Saturday, April 13, 2013

Veloster Console Lighting

Here's the first of what I hope will be many posts about modifications to my new car, a Hyundai Veloster. I have a long list of ideas for things I want to do with the car and I thought this one was a good starting point. The car has a little tray under the dash directly in front of the shifter where I usually keep my work badge and other small things. I thought it would be a nice addition to have some lights illuminate the tray, but they would have to turn on and off automatically so they're not distracting while driving at night. There are some plastic handle-type things on either side of it, so I planned to put a beam break sensor across those to trigger the lights when someone reaches in.

Here's a schematic for the circuit I designed. It's run by a PIC12F615 and has an IR led and phototransistor for the beam, a 5V regulator, and three white LEDs driven by a MOSFET. After getting the dash open I discovered a good way to include a programming connector so that's included as well.

The software for the microcontroller operates the beam break sensor entirely in interrupts, and the main loop interprets that information and loads brightness levels into the PWM peripheral. The algorithm for the beam detection is a technique I've used before (in Tiny Tank Bot, among other things): the infrared LED is toggled on and off, and I take an analog measurement from the phototransistor in each state. The two values are then compared to see if they differ significantly, which indicates that the IR light from the LED is "visible" to the phototransistor. This technique works well to reject varying levels of visible light (and other sources of IR) that influence the reading from the phototransistor. Repeated comparison results are then accumulated in a counter so that a confirmed detection of the beam requires a number of consistent positive results. The duty cycle of the IR LED is kept low to save power. 

The brightness levels for the white LEDs are taken from a logarithmic table, and I played around with a variable timing technique on the ramp up and down until it looked smooth. I have the LEDs stay on at 1% while no objects are detected so there will be a nice glow on the tray. The software ramps up the brightness to maximum as soon as the beam is broken, but it waits for the beam to come back for 1.5 seconds without interruption before dimming back down. This makes the lights stay up for as long as you're reaching into the tray, and then smoothly go back down when you're done. Here's a software test on the breadboard:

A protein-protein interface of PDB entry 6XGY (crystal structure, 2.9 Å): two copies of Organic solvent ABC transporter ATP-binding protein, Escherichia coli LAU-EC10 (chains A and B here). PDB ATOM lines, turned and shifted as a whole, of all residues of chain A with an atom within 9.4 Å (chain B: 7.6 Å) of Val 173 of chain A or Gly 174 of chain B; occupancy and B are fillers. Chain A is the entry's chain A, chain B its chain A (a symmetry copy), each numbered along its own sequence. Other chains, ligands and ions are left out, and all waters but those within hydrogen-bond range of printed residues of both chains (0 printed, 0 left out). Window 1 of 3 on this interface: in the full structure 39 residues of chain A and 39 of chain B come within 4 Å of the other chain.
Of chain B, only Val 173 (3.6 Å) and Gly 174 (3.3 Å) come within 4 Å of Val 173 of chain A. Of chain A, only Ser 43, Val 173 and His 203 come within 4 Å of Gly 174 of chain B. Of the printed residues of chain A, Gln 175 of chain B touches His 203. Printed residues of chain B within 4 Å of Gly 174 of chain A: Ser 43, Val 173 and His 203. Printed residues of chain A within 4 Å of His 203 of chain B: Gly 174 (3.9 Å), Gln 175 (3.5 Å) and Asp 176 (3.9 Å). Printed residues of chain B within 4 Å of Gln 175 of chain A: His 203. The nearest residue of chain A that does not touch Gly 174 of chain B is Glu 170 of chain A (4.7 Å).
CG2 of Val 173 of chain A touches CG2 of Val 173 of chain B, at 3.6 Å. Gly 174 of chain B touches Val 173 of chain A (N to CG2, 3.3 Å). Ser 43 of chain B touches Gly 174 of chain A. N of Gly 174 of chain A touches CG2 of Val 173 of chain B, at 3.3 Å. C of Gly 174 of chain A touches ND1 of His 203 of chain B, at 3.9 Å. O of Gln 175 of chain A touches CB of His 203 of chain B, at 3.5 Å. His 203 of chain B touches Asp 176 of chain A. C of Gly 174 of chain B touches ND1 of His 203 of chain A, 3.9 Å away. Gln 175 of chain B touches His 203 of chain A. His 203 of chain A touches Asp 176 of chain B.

Once the software and circuit were proven out, I built the circuit on perfboard. I left the IR LED and sensor on headers so I could disconnect them to make installation easier. 

Here's a test of the completed circuit:

Next step was the scary part: disassembling my dash. Luckily I found some instructions from a Hyundai service manual posted on a forum. The center piece of the dash that holds climate controls and two vents is held in by friction clips and can be pried off with plastic tools ( I made some from lexan stock I had on hand).

With that piece off there's plenty of room to work in there, and you can see straight down to the piece above the tray (which has the 12V outlets, aux input, and USB port). I could then see how to get that piece off: it's held in by the same type of friction clips, and it just slides straight out towards the shifter. There is a slot to put a (very short) flathead screwdriver in the back to pry it off. If anyone wants to reproduce this, you don't have to take off the climate control piece, just slide that little pod straight out until the clips pop off. I took that piece in to my workbench and prepared an LED board with three cool white XP-Gs. I drilled holes for the LEDs in the plastic and stuck the LED board down with VHB tape.